Copy files from the router’s flash storage to the usb drive. This will ensure that all of the necessary configuration files are available when we reboot with the USB drive replacing the root file system, so that the network interfaces come up as expected.
root@OpenWrt:~# tar -C /overlay -cvf - . | tar -C /mnt/sda1 -xf -
Edit /etc/config/fstab to automount /dev/sda1.
root@OpenWrt:~# vi /etc/config/fstab
Use the following configuration.
config global automount
option from_fstab 1
option anon_mount 1
config global autoswap
option from_fstab 1
option anon_swap 0
config mount
option target /overlay
option device /dev/sda1
option fstype ext4
option options rw,sync
option enabled 1
option enabled_fsck 0
config swap
option device /dev/sda2
option enabled 0
Now reboot the router:
root@OpenWrt:~# reboot
Once all of the lights on the router have come back on, SSH into the router again and check that the USB drive mounted properly.
root@OpenWrt:~# mount | grep sda1
/dev/sda1 on /overlay type ext4 (rw,sync,relatime,user_xattr,barrier=1,data=ordered)
If you can’t SSH into the router, something might have gone wrong with copying the configuration files over to the USB drive. Unplug the USB drive from the router and restart the router by unplugging its power cable then plugging it back in. Leave the USB drive unplugged so it doesn’t mount. Once the router has restarted and you can SSH into it, plug the USB drive back in and go back through the previous steps to make sure you did them correctly.
Setting up the swap partition
The router does not have very much on-board memory, so if we try to execute any long-running processes, it will likely run out of memory and reboot itself. To check the available memory on the router, enter:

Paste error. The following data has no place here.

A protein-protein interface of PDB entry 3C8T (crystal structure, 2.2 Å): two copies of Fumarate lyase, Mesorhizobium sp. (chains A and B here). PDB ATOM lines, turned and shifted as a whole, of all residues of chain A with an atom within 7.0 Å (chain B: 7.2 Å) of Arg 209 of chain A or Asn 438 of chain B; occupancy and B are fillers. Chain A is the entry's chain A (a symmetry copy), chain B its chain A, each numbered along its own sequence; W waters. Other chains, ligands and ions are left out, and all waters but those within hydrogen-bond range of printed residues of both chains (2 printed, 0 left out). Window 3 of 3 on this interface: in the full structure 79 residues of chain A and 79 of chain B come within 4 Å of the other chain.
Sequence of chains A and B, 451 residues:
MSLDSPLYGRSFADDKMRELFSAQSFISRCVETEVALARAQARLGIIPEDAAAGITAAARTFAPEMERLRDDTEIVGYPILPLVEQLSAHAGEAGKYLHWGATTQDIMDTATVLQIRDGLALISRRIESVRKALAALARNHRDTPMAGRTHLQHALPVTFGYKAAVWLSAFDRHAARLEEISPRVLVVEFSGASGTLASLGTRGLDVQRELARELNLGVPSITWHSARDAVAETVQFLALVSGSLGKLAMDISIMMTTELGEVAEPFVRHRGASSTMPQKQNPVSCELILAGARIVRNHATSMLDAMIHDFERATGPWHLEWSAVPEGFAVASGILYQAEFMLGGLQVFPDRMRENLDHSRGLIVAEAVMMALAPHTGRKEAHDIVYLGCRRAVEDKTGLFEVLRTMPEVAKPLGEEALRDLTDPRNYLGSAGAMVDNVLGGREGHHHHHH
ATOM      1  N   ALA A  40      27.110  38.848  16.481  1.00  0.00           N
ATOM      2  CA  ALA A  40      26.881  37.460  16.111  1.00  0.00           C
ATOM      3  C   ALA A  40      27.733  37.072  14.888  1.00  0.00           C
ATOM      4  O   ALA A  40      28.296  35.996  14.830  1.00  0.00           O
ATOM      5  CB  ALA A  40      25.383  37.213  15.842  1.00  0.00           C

root@OpenWrt:~# free
You will notice that Swap has zeros across the board. We can use the swap partition we created earlier to ensure we have plenty of memory available. First, make sure the partition can function as swap:
root@OpenWrt:~# mkswap /dev/sda2
Then turn activate the swap space:
root@OpenWrt:~# swapon /dev/sda2
Now run free again to make sure the space was allocated:
root@OpenWrt:~# free
total used free shared buffers
Mem: 29212 19160 10052 0 1972
-/+ buffers: 17188 12024
Swap: 475644 0 475644
This is great, but it won’t stay active if we reboot the system, so we need to let the system know that it should activate swap every time it starts up. You may have noticed a swap section in our fstab file from earlier. In my experience, this doesn’t always activate properly, so I have chosen to ignore it and create a separate startup script to turn on the swap space. This has the added benefit of introducing us to startup scripts, in case we want to create one later to ensure our scanning script restarts when the system resets.
Swap Startup Script
We will start by creating the startup script:
root@OpenWrt:~# vi /etc/init.d/swapon
Enter the following into the file, then save it:
#!/bin/ash /etc/rc.common
start() {
echo "start swap"
swapon /dev/sda2
echo "stop"
Make the script executable:
root@OpenWrt:~# chmod +x /etc/init.d/swapon
Now we need to make a symlink from /etc/rc.d to our script to make the system run it on startup:
root@OpenWrt:~# ln -s /etc/init.d/swapon /etc/rc.d/S109swapon
If you’re curious, the S109 part of the link name tells the system in which order the script should be run. If you list the files in /etc/rc.d, you will see that they all start with S##. S109 should put our swap script at the end of the list, so it will run after all of the system scripts.
Now reboot the system, SSH back in, and check if the swap space has been activated:
root@OpenWrt:~# free
total used free shared buffers
Mem: 29212 19276 9936 0 2152
-/+ buffers: 17124 12088